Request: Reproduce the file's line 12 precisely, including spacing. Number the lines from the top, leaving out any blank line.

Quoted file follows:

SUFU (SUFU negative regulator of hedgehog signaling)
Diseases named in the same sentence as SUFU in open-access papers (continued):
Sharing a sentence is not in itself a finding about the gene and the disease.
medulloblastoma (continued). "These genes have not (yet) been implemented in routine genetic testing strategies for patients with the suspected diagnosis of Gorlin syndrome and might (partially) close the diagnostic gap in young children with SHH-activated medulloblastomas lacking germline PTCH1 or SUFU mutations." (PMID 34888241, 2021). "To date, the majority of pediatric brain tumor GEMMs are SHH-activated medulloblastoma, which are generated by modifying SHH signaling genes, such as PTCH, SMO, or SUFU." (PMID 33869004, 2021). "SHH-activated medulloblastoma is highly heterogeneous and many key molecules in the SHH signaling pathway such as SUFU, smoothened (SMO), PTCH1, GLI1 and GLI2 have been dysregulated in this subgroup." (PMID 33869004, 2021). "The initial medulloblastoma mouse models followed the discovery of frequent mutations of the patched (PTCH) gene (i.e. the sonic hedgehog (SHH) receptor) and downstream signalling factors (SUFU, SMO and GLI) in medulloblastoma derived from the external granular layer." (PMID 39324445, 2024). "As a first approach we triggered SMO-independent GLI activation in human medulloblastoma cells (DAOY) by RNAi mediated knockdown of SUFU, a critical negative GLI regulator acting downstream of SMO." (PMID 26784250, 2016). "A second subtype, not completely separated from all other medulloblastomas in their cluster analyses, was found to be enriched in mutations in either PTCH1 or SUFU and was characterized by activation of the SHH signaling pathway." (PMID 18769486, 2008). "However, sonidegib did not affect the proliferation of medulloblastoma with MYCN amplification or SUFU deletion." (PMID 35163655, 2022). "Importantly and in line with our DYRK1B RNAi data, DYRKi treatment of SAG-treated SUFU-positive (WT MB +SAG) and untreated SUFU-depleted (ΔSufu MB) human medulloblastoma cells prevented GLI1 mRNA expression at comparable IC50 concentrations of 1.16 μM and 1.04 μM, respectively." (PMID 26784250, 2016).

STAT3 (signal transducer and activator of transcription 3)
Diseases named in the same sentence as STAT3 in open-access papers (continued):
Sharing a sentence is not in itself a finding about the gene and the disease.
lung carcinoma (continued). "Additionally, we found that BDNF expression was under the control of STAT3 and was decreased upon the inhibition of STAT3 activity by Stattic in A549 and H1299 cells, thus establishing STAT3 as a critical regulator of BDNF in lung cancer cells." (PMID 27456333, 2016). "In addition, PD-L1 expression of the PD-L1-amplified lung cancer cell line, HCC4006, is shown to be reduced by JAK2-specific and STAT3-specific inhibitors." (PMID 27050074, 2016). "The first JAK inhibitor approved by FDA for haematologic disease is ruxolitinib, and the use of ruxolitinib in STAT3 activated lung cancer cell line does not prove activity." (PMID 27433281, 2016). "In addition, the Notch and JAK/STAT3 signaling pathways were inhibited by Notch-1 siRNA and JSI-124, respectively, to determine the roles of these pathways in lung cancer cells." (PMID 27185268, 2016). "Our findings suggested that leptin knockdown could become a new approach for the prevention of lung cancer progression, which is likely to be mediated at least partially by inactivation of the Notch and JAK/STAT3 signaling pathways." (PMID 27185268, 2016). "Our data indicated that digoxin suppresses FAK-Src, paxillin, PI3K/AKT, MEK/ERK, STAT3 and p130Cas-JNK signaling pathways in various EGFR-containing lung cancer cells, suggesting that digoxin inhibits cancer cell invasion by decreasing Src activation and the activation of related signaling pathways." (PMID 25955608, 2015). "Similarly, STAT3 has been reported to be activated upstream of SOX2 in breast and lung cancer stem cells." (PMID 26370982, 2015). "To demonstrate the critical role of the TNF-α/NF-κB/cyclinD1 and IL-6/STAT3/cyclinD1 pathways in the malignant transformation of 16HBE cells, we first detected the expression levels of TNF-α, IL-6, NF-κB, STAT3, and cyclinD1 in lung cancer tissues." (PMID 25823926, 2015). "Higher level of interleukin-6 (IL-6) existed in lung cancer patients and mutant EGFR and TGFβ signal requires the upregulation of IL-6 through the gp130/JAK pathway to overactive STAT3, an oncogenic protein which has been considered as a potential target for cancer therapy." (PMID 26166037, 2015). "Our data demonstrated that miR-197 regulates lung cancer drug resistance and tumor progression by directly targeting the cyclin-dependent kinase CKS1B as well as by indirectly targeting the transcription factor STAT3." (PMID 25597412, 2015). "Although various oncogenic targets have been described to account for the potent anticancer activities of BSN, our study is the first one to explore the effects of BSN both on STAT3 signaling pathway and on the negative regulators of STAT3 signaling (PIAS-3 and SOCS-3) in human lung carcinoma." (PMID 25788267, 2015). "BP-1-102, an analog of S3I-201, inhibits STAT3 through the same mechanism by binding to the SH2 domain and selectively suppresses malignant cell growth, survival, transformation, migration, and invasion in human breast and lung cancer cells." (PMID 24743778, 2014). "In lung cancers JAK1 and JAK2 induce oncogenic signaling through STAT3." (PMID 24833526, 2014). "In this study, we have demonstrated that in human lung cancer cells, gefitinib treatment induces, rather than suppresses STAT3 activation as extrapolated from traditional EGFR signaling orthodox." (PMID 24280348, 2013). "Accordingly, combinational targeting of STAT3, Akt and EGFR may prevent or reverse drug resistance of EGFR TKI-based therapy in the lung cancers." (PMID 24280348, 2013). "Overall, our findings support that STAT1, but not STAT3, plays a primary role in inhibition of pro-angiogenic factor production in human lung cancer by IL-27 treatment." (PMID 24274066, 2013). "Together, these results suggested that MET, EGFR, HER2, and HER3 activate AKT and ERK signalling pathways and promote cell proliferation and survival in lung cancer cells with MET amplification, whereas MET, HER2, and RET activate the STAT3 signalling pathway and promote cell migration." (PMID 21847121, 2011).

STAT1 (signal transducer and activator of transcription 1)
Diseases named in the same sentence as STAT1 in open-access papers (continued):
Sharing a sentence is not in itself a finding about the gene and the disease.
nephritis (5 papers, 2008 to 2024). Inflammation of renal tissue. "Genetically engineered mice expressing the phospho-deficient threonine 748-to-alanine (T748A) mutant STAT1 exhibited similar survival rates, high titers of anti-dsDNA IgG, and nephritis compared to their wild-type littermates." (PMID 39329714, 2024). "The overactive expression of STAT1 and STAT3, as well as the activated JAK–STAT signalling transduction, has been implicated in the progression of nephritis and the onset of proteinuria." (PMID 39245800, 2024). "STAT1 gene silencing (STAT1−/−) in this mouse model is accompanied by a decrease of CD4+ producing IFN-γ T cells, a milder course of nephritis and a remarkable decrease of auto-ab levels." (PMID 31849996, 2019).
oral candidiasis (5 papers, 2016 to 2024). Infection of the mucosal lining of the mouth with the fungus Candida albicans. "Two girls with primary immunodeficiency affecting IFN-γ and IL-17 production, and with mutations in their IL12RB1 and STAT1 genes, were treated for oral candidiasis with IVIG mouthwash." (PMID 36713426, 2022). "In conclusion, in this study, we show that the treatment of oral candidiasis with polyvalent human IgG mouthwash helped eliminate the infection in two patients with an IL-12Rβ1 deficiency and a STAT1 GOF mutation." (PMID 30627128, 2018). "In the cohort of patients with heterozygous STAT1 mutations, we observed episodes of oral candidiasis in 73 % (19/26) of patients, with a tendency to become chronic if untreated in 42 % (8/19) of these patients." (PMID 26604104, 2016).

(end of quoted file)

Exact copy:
nephritis (5 papers, 2008 to 2024). Inflammation of renal tissue. "Genetically engineered mice expressing the phospho-deficient threonine 748-to-alanine (T748A) mutant STAT1 exhibited similar survival rates, high titers of anti-dsDNA IgG, and nephritis compared to their wild-type littermates." (PMID 39329714, 2024). "The overactive expression of STAT1 and STAT3, as well as the activated JAK–STAT signalling transduction, has been implicated in the progression of nephritis and the onset of proteinuria." (PMID 39245800, 2024). "STAT1 gene silencing (STAT1−/−) in this mouse model is accompanied by a decrease of CD4+ producing IFN-γ T cells, a milder course of nephritis and a remarkable decrease of auto-ab levels." (PMID 31849996, 2019).